Past events

AFSCN Symposium – Data, Diets, Digitalism: Emergent Food Research Methodologies

15 November 2019, The University of Sydney

This one-day symposium examined emergent research methodologies in the study of food, nutrition, and diet. We looked at the ways in which new methodologies to examine food and food cultures have expanded, both with technologies of the digital age that reconfigure systems of food production and production, as well as new sensory (tactile/haptic, visual, olfactory), representational, cultural, and social practices that shape the food citizen. We also examined moving boundaries in the study of food, society, and culture through the lends of foodscape mapping, reflexive research methods, and indigenous/cross-cultural food pedagogies.

Download the program (PDF)

AFSCN Symposium- Food and Place, Food and Displace

9th November 2018, Flinders University Victoria Square, Adelaide, South Australia

The aim of this one-day symposium was to present and discuss research on the relationships between eating, drinking, place and culture. We looking at the ways in which settings, places and habitats construct opportunities for old and new forms of alimentation and cultural significance. The symposium presented research on the experiences of those who have been, by accident or design, displaced from their foodways. The event included an interactive 'dessert-in-hand' food experience hosted by Post Dining. In the afternoon a workshop was held to discuss the research and actions for the network in 2019.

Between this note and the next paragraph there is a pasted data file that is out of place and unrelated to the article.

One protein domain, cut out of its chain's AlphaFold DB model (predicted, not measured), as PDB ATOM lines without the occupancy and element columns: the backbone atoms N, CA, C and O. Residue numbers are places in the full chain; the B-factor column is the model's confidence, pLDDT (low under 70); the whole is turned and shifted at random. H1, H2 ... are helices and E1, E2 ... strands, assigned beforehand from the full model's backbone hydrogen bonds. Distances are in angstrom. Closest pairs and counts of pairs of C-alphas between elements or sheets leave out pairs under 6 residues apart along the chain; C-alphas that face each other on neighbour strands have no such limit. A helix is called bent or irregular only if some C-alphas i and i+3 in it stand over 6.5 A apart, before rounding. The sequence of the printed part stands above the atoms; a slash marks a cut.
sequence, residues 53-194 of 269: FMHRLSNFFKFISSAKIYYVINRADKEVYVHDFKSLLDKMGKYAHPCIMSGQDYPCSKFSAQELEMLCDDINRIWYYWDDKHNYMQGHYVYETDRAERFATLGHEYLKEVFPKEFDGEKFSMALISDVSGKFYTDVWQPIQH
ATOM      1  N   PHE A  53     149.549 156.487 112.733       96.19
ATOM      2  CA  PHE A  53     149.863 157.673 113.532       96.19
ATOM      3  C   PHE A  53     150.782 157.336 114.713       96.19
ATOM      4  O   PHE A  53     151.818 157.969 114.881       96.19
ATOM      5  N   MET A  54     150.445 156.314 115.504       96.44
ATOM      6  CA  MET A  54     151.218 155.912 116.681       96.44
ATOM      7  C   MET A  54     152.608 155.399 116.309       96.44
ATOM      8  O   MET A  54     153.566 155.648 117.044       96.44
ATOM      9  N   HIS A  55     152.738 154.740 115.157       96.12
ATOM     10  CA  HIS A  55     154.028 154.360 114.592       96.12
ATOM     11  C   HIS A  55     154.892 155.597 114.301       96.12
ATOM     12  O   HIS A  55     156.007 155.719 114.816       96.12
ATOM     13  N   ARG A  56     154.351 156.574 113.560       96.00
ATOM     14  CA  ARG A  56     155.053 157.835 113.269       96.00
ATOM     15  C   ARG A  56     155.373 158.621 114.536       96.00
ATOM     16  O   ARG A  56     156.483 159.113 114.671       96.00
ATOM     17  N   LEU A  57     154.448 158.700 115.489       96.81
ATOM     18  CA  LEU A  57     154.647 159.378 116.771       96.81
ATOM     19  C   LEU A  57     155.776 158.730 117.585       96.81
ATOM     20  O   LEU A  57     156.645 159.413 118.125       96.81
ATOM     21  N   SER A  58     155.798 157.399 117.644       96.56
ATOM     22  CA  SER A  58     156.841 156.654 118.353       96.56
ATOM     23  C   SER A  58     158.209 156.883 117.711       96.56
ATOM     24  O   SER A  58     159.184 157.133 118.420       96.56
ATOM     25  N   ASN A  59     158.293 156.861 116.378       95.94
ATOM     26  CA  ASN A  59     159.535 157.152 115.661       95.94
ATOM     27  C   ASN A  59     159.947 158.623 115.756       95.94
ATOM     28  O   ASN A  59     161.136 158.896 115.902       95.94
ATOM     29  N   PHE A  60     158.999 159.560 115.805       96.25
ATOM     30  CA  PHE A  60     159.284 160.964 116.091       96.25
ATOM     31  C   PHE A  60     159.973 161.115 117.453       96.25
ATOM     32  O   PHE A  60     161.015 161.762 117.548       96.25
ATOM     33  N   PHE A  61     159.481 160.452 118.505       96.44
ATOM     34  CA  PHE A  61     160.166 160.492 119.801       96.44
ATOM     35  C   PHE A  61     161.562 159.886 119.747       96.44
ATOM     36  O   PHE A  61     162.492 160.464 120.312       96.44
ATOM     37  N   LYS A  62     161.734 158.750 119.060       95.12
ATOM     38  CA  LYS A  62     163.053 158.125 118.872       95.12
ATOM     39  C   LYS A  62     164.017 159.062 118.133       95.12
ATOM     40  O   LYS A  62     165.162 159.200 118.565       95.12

2016 Symposium - Food Paradoxes: Equity, Access and Excess

22 January 2016 - The University of Sydney

This one day symposium examined contemporary politics and paradoxes of food in the context of equity, access and excess. In a world where increasing poverty and disadvantage contribute to hunger and health disparities, we are seeing the systematic collection of surplus food that is re-circulated and distributed through local networks, food charity services and food banks. At the same time social issues like obesity are interpreted as symptomatic of excess and a mismatch between biological and social environments, and over-consumption of readily accessible processed foods. Equity, access and excess are thus nodes of complex cultural systems that contribute to current practices of how we eat and the everyday performances and representations of food politics.

2013 Symposium - Food, Gender and the Family

26 July 2013 - University of Sydney

1st Australian Food, Society and Culture Network Workshop

10 December 2012 - University of Sydney